A controversial and almost completely unpublicized effort to subsume Armstrong State University into Georgia Southern University took a major step towards reality this morning with combined statements from both university presidents and the University System of Georgia's Board of Regents.
The Regents are expected to approve the merger at its Jan. 11 meeting.
"The Board of Regents and the University System of Georgia continue to assess how its institutions can effectively and efficiently serve the state and provide access to education to its citizens," said Georgia Southern President Jaime Hebert, who is expected to head the new entity, which will retain the name Georgia Southern University and would be the fourth-largest in the state.
"Chancellor Steve Wrigley will recommend to the Board of Regents that Georgia Southern University and Armstrong State University be consolidated at the next Board of Regents meeting, which will be held January 11," Hebert says.
"The recommended consolidation will combine the best of both institutions, which are just an hour apart and ultimately serve many of the same students coming from southeast Georgia who are seeking higher education."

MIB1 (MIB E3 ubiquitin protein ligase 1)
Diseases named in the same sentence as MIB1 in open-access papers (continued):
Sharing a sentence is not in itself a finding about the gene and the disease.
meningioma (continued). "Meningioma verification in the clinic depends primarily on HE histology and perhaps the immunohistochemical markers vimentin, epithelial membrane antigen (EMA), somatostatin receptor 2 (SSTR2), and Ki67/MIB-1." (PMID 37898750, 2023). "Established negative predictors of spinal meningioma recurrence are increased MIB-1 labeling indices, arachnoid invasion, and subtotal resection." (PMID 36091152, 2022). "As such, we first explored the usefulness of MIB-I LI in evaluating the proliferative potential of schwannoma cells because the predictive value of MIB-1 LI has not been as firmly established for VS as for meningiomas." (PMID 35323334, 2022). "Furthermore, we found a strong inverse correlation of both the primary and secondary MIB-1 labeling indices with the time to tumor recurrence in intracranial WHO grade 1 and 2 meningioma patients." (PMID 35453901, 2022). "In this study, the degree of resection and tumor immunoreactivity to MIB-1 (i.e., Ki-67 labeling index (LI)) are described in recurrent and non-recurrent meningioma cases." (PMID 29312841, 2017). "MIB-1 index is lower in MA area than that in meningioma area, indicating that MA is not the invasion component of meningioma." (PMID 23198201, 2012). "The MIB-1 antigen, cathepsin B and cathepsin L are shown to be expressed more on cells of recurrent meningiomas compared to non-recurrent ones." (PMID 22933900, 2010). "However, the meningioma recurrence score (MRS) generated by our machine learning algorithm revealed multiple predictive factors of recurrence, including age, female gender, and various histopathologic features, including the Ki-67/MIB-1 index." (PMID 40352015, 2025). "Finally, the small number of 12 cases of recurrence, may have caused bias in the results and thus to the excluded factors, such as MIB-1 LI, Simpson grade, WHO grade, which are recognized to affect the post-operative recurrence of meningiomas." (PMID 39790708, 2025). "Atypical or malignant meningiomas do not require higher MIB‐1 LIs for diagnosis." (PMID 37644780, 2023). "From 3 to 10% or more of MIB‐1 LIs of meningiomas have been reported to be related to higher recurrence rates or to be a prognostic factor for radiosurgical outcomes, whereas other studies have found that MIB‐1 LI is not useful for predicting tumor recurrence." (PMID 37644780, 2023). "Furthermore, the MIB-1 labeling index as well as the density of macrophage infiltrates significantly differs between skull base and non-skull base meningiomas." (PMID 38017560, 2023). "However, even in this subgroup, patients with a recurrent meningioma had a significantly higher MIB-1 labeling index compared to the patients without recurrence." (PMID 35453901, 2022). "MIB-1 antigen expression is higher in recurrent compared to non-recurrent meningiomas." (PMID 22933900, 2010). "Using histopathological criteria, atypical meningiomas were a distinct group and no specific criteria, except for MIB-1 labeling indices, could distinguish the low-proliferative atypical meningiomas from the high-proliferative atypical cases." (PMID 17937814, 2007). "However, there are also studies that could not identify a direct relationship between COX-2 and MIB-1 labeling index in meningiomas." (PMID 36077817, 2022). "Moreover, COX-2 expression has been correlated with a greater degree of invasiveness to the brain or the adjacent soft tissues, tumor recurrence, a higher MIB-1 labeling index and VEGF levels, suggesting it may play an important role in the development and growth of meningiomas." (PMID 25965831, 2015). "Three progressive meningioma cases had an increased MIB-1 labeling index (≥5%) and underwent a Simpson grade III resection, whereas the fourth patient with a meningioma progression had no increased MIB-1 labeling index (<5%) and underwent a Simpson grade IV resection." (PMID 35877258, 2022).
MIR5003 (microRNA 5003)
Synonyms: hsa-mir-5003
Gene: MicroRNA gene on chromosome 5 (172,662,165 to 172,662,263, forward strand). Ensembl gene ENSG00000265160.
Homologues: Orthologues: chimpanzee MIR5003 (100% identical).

Outgoing Armstrong President Linda Bleicken, who had already announced her retirement from the position, said in a statement:
"Fortunately, Armstrong and Georgia Southern are both strong institutions defined by a shared focus on supporting student success, talented faculty and staff, and a powerful commitment to academic excellence."
Many questions remain, of course, largely due to the seemingly clandestine nature of the agreement, which came as news to blindsided faculty and students at both institutions.
If approved as expected, the two universities wouldn't combine until 2018, sources say.